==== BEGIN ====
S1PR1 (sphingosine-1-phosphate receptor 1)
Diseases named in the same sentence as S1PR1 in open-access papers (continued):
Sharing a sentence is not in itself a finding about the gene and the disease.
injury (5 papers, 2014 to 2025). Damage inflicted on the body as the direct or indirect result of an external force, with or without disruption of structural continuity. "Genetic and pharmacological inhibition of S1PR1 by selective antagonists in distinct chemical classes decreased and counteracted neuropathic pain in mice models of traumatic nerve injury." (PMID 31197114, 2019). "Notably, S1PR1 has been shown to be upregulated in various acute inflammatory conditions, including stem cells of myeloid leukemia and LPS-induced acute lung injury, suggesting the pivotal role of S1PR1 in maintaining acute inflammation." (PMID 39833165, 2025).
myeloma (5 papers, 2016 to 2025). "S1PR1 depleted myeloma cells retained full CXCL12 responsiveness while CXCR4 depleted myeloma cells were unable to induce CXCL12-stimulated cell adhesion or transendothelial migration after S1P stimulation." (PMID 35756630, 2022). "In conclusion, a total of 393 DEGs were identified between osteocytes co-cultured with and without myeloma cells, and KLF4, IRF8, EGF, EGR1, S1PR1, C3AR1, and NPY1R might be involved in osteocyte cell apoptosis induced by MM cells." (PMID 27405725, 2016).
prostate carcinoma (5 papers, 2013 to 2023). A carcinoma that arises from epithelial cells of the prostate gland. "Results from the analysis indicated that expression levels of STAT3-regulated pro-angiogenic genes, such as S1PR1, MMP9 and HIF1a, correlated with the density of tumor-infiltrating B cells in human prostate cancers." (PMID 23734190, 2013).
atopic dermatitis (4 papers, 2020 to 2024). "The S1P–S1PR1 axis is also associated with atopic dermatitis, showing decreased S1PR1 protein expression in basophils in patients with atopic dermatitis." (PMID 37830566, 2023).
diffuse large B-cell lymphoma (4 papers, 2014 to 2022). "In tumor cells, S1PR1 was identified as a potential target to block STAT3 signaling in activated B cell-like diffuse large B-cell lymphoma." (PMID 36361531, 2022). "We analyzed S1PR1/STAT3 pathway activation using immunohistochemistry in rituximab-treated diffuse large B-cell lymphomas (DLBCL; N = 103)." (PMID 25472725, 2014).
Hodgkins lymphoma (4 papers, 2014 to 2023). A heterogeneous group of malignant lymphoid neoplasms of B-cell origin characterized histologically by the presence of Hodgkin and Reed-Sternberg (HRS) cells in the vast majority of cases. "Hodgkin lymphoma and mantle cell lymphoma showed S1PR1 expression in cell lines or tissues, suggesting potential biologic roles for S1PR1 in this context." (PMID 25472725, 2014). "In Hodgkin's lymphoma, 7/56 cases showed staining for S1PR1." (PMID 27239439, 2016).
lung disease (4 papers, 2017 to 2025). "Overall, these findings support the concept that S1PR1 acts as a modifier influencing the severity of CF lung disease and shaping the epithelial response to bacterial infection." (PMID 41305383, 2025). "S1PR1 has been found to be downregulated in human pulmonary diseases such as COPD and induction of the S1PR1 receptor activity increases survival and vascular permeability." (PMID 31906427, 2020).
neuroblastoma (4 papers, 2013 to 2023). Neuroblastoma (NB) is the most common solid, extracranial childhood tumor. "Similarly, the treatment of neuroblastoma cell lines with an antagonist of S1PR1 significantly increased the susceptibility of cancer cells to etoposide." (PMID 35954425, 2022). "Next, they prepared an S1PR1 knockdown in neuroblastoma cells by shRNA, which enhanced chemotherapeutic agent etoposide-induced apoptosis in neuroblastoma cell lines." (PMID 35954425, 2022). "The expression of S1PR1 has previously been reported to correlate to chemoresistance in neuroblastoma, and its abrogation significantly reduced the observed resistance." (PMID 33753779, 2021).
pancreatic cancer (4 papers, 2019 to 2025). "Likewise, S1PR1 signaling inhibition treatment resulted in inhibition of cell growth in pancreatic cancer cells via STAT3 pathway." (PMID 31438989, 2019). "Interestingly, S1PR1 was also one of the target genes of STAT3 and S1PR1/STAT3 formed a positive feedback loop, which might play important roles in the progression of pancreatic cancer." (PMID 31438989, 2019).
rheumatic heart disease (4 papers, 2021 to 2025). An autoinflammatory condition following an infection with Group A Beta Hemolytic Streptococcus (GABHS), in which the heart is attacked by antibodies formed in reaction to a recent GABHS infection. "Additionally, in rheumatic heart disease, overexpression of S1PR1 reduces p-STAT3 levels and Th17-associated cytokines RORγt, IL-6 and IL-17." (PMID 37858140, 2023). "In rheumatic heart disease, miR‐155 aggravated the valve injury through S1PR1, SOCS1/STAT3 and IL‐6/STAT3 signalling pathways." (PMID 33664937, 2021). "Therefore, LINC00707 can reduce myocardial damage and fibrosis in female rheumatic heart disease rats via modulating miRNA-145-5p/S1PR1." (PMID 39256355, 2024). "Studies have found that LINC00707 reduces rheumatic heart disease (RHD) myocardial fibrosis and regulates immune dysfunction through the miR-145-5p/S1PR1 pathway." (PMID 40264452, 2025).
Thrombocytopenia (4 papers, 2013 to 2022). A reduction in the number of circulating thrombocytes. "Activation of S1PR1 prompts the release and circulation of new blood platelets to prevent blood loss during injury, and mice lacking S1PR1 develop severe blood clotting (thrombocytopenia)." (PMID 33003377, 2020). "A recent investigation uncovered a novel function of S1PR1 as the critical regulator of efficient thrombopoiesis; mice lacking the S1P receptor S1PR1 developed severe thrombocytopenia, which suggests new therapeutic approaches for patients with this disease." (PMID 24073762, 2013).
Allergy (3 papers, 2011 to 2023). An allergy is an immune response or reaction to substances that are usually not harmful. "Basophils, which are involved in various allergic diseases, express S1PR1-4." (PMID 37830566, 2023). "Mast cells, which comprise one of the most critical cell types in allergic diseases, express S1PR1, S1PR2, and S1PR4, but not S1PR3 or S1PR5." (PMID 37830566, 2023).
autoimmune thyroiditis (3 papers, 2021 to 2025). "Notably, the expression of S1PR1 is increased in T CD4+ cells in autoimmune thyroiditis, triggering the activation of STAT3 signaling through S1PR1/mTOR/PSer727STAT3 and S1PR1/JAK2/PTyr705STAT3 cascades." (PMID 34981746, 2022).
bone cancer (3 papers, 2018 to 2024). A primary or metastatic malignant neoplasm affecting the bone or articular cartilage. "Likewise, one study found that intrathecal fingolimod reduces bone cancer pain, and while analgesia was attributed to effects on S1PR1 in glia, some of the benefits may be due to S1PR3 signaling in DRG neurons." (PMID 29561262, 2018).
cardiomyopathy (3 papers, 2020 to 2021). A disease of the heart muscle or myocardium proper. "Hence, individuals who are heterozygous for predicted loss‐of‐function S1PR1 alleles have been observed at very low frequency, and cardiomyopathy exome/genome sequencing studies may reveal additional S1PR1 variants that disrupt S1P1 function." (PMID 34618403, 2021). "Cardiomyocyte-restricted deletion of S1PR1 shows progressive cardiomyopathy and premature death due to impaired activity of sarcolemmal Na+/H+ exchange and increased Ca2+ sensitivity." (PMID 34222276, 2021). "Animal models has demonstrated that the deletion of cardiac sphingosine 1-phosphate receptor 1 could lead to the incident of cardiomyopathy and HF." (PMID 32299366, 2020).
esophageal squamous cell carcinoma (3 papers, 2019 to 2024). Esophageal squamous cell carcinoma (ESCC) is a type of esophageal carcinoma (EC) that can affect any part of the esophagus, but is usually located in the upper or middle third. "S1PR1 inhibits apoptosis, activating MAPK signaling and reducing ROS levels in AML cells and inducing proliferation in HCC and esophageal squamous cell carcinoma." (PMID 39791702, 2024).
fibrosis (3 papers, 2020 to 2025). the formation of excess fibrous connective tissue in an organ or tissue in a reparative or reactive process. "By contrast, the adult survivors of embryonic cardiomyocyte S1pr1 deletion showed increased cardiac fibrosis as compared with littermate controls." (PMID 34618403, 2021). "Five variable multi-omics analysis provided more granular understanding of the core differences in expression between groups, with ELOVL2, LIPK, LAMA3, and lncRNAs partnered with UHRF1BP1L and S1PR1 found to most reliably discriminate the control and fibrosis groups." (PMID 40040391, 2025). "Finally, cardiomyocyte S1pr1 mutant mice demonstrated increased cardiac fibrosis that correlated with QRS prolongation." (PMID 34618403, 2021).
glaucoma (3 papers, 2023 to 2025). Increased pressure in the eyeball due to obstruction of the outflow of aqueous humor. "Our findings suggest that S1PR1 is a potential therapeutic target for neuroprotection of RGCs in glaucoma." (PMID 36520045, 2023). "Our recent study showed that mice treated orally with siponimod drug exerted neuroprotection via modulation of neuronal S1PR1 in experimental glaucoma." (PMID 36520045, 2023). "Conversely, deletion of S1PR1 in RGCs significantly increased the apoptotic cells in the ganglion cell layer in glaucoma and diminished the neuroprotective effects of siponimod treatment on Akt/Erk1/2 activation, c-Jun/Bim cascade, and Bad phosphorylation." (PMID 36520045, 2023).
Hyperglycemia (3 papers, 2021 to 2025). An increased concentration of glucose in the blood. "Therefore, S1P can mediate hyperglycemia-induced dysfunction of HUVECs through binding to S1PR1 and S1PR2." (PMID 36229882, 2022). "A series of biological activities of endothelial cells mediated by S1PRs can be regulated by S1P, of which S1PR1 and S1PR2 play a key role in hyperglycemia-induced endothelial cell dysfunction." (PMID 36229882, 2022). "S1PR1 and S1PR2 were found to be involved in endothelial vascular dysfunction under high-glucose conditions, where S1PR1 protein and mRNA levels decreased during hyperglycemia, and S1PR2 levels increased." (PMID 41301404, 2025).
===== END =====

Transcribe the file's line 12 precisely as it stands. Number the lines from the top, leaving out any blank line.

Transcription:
pancreatic cancer (4 papers, 2019 to 2025). "Likewise, S1PR1 signaling inhibition treatment resulted in inhibition of cell growth in pancreatic cancer cells via STAT3 pathway." (PMID 31438989, 2019). "Interestingly, S1PR1 was also one of the target genes of STAT3 and S1PR1/STAT3 formed a positive feedback loop, which might play important roles in the progression of pancreatic cancer." (PMID 31438989, 2019).